As we finish up the year, it’s time for me to bid my farewells to column writing and to Stanford. It’s been a great five-year fun, er, I mean run. I’ll start off by saying it was a pleasure to write for you, dear reader, and I thank you for your ongoing readership.
I’ve taken you along with me to Stockholm, Venice, Rio de Janeiro, Muscat, Brisbane, Buenos Aires, given you a crash course on flying politesse, divulged my spring break picks, given you the low-down on ecotourism and discussed current and future problems in the environmental sustainability of aviation. Most importantly, I’ve admitted to my double life as a Stanford student and world traveler.
Being an ardent environmentalist of the naturalist kind, some of my friends and colleagues have certainly raised eyebrows at my travel habits. Though flying is probably the most carbon intensive activity that one can perform, short of burning large swaths of tropical rainforest, I’ve legitimized it to myself in terms of the value of cultural exchange. That is, dispelling myths about the United States when I am in rural areas of Brazil, promoting others to think differently about how the international media may portray our country. I consider it a form of diplomacy.
And the kicker is that if you buy a dirt-cheap fare while you’re at it, you’re not really helping out the airline industry — in that the plane is going anyway and fleet utilization does not depend on low-yielding customers like us. So unless you’re buying full-fare business class tickets on your trip to Europe, you’re not having much of a ‘consumer impact’ on your flight — you’re just filling up the plane. (Hey — I think it’s a much better argument than my vegetarian friends that only eat meat that ‘would be wasted otherwise.’)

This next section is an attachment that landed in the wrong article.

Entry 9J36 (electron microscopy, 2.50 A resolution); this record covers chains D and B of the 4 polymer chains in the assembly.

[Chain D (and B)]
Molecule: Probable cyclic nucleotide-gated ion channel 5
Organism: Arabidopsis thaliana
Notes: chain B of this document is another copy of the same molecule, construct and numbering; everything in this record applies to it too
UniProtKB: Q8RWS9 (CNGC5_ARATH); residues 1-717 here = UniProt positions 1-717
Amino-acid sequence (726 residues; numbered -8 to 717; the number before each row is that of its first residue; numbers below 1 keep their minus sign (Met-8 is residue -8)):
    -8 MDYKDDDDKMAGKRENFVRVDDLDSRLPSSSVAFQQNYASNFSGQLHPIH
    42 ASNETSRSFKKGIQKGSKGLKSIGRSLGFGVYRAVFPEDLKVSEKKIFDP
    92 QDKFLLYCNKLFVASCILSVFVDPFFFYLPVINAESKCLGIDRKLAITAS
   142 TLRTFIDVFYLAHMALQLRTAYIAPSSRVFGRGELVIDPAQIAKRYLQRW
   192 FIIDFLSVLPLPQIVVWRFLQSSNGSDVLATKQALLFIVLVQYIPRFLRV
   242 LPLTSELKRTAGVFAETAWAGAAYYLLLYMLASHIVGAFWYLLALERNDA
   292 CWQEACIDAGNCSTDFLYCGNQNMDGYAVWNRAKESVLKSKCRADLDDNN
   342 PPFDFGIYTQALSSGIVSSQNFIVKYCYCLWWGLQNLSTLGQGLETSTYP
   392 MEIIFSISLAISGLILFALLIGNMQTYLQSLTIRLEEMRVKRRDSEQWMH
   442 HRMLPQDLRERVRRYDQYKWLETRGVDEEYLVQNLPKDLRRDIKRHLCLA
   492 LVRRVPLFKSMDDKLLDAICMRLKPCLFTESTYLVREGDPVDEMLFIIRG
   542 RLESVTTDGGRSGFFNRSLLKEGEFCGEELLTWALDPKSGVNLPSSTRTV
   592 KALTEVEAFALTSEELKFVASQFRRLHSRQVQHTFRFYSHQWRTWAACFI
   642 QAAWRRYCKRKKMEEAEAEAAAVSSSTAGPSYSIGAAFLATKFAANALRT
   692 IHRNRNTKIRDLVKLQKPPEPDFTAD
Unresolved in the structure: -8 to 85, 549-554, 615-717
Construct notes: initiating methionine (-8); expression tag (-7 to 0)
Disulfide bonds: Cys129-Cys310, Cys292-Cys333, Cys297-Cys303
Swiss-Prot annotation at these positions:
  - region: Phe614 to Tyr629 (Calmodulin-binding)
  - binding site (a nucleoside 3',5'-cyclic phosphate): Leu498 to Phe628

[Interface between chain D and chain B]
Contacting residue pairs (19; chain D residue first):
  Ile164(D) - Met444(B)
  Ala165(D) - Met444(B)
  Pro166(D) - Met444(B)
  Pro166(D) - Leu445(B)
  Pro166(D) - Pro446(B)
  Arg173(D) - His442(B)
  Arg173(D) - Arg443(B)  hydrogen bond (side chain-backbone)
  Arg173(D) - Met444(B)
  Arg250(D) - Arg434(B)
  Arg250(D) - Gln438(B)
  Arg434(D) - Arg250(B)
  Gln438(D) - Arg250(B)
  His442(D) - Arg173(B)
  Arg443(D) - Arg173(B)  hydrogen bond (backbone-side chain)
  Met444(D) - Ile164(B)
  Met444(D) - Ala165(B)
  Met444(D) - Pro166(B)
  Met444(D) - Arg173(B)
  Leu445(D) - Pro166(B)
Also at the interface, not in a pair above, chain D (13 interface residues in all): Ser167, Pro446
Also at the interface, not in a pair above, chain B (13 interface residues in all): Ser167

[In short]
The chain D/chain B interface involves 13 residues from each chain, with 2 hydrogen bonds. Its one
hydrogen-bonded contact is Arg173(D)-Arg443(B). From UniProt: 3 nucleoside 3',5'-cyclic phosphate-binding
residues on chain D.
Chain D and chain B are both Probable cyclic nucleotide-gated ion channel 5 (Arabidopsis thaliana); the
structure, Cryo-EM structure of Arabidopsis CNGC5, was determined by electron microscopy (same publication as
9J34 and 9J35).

I’m not saying that you should travel abroad every other weekend like I’ve been doing lately, but maybe you should consider adding a bit more panache to your Stanford life with a trip once in a while. Consider it an educational expense. (You can save a lot of money on booze if you buy it in Argentina!)
Remember, your college years are a time to explore with new friends, surroundings and classes, but you shouldn’t just stop there. Now is your opportunity to start exploring the world. Not to mention, there is nothing more relaxing than forgetting all of your Stanford stresses and problems with a weekend on Waikiki beach. Maybe the Stanford ducks can’t go south for the entire winter, but a week is definitely within reason.
So go ahead: visit your friends at other schools. Take a risk (within reason!) and stay with an acquaintance from abroad. Take a quarter to study at a Bing program, using your location as a platform to explore Europe or South America. Write a research grant for that short-term field research project that you’ve always dreamed of (we are a research university after all!). You’ll be refreshed, more worldly and all-around a better person. (Ok, so I can’t guarantee that last point, but you get the picture).
Wherever you end up going, near or far, remember to travel and responsibly. Whether you like it or not, you are a representative of your school, hometown, country, etc. So don’t get intoxicated in the street and play the ‘ugly American.’ Pay fair prices for the knick-knacks and souvenirs you pick up. Try to engage in conversation with locals of wherever it is you are traveling. Bring little gifts from your hometown. Don’t scoff at things for being dirty, uncivilized or just dislike them for being different than what you are used to. Travel with an open mind. Ask people why they do this, what is the meaning behind that. St. Augustine said, “The world is a book, and those who do not travel read only one page.” Go out and explore.
Travel and you will come back changed, with a broader understanding of the differences in the way people view the world around you. They say that Stanford is experiencing the whole world at once, but why not make the most of Stanford and travel a bit while you’re at it? You can have your cake and travel too.
May your travels be pleasant and your horizons limitless.
Don’t be a stranger — keep Johnny up to date on your exotic travel locales at [email protected].